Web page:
So let me let you in on the secret. Nepitella is an herb that grows wild in Tuscany (and in my driveway after I transplanted a small plant from my grandmother’s garden about 15 years ago). Some describe it as a cross between oregano and mint, but I believe it’s more like a cross between basil and mint. And I wouldn’t think of cooking mushrooms or artichokes without it.

So when I was inspired to try to make nepitella pesto the logical use for it was to stuff mushrooms with it. And the result was perfect.

The pesto by itself, without any cooking, was much stronger than a basil pesto: more earthy and with a sharp bite, almost spicy flavor. But when it cooked inside the mushrooms, the taste mellowed into a more mild buttery flavor: still very earthy but without the sharpness of the raw nepitella pesto.

If you’d like to try this, finding nepitella will be a challenge, but a search online revealed a few places that sell the plant. Or just stop by my driveway: there this evasive plant grows wild in cracks and along narrow dirt patches along the fence.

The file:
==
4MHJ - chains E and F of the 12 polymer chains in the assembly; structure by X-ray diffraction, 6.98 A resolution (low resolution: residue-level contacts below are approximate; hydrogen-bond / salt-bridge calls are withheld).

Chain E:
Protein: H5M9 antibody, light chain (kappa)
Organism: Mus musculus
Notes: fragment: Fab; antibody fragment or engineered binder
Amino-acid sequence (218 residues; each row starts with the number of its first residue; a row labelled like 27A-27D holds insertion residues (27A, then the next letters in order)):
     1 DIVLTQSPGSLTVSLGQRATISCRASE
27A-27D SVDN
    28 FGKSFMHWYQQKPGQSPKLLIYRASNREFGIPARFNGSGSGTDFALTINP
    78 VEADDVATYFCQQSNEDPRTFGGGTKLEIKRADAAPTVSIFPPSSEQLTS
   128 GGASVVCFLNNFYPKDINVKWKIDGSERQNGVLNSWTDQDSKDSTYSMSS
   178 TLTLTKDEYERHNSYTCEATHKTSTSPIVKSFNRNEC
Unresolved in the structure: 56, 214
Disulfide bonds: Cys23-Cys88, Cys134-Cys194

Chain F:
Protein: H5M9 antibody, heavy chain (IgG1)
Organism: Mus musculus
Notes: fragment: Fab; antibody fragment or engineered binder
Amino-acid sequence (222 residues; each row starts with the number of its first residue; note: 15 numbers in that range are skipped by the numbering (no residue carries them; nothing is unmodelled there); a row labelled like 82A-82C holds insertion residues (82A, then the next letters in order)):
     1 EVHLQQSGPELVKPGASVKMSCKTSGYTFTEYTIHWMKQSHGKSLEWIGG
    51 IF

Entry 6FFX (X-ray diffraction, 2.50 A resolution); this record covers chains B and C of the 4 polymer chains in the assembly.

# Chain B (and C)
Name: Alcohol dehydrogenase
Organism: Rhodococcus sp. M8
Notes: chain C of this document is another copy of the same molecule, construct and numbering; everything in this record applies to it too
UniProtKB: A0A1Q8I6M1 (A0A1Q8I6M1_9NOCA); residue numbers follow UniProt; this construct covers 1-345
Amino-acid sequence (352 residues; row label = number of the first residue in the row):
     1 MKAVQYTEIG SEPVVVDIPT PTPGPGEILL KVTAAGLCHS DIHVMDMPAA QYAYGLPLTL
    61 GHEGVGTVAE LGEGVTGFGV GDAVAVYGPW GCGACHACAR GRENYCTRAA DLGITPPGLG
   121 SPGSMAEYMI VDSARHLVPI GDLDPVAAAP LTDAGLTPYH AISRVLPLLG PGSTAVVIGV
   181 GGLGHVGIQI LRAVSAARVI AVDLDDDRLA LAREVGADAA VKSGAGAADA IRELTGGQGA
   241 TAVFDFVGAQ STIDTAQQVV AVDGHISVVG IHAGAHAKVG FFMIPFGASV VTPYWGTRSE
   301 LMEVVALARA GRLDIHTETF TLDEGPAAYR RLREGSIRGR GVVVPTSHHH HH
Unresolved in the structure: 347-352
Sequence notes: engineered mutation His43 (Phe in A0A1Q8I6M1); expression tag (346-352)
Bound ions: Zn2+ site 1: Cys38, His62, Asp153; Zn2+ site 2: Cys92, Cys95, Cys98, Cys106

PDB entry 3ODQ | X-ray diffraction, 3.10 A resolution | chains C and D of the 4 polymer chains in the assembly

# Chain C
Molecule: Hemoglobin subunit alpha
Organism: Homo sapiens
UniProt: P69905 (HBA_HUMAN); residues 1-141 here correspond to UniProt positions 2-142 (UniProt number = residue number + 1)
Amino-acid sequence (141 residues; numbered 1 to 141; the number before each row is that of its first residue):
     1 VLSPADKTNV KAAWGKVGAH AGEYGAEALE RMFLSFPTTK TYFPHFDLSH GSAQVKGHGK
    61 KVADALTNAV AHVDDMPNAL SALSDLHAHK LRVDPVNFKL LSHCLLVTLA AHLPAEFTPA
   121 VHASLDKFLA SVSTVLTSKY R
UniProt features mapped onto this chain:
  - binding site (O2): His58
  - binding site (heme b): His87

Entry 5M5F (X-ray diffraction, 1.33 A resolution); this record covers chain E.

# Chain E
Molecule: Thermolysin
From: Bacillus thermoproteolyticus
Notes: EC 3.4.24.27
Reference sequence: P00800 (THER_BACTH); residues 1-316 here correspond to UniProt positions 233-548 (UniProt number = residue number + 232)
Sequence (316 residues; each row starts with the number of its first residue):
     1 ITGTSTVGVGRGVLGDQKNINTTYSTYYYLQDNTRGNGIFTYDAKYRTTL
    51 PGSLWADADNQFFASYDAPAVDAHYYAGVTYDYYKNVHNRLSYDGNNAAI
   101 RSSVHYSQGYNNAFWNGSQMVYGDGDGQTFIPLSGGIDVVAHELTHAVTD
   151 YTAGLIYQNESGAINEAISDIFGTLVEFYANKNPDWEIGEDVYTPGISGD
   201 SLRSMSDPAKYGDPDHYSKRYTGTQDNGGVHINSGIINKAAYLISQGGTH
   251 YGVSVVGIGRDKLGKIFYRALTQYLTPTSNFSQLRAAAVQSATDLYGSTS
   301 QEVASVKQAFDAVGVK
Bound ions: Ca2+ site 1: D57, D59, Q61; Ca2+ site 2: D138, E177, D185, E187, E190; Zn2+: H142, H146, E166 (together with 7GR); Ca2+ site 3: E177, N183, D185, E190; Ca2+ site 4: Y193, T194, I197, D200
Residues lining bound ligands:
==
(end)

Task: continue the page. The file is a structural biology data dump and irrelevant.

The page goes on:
NEPITELLA PESTO:

Ingredients:

  • Nepitella leaves (washed, about a half a cup)
  • Pignoli nuts (about 1/4 cup)
  • Garlic (4-6 cloves)
  • Extra-virgin olive oil (about 1/2 cup)
  • Parmesan cheese (About 1/4- 1/2 cup; Imported, freshly grated. Don’t use the stuff they sell in a jar; Or use freshly grated Romano and/or Pecorino if you’d like to save some money.)
  • Kosher salt and pepper.

What I did:

Put nuts and garlic in food processor with a steel blade and process for about 15 seconds.

Add nepitella leaves, salt and pepper.

With processor running slowly add the olive oil until it’s completely pureed.

Add cheese and process for another minute.

If you don’t use it right away, put in refrigerator with plastic wrap touching the top or with a film of olive oil on top. This will prevent discoloring.

To Stuff Mushrooms:

Pull off stems, clean caps with paper towel.

Put clean caps in a baking dish that has been greased with a small amount of olive oil.

Spoon in nepitella pesto and bake at 350 for about 15 minutes.